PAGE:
Via The Scotsman, a columnist defends Pauline Cafferkey: Dani Garavelli: Show mercy for suffering of Ebola nurse. Cafferkey is charged with misleading health authorities about having a temperature when she returned from service in Sierra Leone. Excerpt:
If the hearing, to be held in Edinburgh next month, finds against her, she could be struck off. In the meantime, she is being abused on social media by trolls who have accused her of “turbo virtue-signalling” and of exposing other people on the connecting flight she boarded from Heathrow to Glasgow to unnecessary risk.
Of course, I have not seen the evidence that will be put in front of the hearing. But you do have to wonder at the wisdom of pursuing a woman who has already suffered so much for what was – even if true (and the allegations may well be false) – a misjudgment made in extremis.
I imagine months of dealing with death in the African heat plays havoc with both body and mind (in her diary Cafferkey talks about the way the oral hydration salts made her vomit). And I imagine aid workers – exposed every day to Ebola – frequently overreacted to minor symptoms; that they fretted every time they coughed or sneezed, and were consumed by the possibility the virus was already working its way through their bodies.
How easy would it be to convince yourself that a slightly inflated temperature was another over-reaction – a projection of your worst fears, especially when you were so close to home?
Admittedly, Cafferkey’s flight from London to Glasgow could have been catastrophic (although Ebola is spread by bodily fluids and there is no suggestion she was vomiting). Those on board had to be contacted and checked, a process which must have been inconvenient and scary for all. But no-one did contract the virus during that flight.
Surely there ought to be a balance between the need to enforce the rules and an acknowledgment of the nurse’s contribution to society. After all, not only did Cafferkey save lives, she provided scientists with vital information about the way the disease behaved; by studying her medical history, they learned more about the recurrence of the disease in survivors and how to treat it.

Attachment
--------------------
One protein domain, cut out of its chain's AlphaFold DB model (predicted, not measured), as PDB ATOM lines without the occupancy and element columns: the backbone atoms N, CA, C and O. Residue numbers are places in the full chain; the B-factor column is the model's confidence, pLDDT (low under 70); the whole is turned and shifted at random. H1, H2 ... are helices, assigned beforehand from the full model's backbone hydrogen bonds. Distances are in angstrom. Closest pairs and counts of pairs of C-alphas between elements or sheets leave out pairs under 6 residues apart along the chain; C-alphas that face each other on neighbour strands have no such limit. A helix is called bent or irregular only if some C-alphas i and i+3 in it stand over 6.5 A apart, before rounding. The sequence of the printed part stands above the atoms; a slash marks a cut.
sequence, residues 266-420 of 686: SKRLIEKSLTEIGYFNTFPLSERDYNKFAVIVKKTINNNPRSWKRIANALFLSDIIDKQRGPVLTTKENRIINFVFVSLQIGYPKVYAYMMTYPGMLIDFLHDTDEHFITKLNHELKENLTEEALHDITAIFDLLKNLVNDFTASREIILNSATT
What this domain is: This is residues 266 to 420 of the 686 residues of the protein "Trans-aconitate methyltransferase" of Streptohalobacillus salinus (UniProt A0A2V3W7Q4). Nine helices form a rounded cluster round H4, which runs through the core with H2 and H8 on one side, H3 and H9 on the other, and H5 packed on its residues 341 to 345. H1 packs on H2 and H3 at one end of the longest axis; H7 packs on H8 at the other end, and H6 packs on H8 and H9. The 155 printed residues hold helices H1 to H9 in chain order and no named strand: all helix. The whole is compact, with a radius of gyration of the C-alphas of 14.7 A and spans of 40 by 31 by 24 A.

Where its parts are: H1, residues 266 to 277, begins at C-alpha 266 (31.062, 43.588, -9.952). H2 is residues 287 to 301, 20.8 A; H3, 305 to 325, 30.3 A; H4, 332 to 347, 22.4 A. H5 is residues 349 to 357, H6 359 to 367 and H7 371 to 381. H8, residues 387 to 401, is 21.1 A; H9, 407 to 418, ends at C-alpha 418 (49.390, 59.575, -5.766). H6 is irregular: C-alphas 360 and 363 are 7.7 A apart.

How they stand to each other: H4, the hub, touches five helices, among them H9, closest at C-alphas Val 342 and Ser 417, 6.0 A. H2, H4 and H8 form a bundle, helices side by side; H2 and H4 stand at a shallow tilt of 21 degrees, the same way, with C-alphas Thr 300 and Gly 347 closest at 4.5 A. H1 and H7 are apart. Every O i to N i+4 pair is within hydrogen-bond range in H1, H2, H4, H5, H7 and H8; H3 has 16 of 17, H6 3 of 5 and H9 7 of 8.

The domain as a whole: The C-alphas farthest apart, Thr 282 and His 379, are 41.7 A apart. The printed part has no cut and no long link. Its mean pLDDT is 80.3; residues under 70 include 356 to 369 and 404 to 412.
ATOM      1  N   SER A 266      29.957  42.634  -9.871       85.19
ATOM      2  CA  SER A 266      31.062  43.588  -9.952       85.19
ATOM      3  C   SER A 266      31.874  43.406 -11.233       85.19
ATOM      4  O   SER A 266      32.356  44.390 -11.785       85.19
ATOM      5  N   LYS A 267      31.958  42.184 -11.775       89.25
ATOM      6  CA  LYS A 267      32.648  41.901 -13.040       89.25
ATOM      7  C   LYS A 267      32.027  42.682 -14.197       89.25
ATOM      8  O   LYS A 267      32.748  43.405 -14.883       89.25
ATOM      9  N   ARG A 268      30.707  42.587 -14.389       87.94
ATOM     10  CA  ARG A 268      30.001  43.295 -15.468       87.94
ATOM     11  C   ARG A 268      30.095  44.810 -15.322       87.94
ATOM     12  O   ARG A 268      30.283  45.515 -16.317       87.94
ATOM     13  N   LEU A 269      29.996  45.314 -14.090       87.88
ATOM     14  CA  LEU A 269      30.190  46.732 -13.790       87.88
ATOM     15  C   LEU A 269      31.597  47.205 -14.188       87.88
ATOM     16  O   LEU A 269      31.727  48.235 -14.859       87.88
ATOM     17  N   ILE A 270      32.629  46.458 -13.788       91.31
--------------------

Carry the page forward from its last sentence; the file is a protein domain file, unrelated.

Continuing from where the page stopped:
At the very least, any investigation that had to be held should have been swiftly resolved not dragged out over a year and a half. She has already spoken of the additional stress the protracted inquiry has caused her. And – let’s be blunt – there was always a risk of her dying without ever being given the chance to defend herself. What kind of message does this treatment send out to aid workers of the future?
During the Ebola outbreak we often saw seemingly irrational behaviour by patients, who often denied their symptoms or escaped from hospitals. The most famous case was Patrick Sawyer, the Liberian official who was already very ill when he boarded a plane to Lagos, Nigeria. Thomas Eric Duncan, who took Ebola to Texas, may have been similarly affected.
So I'm quite prepared to believe that Cafferkey's judgment was also impaired when she returned.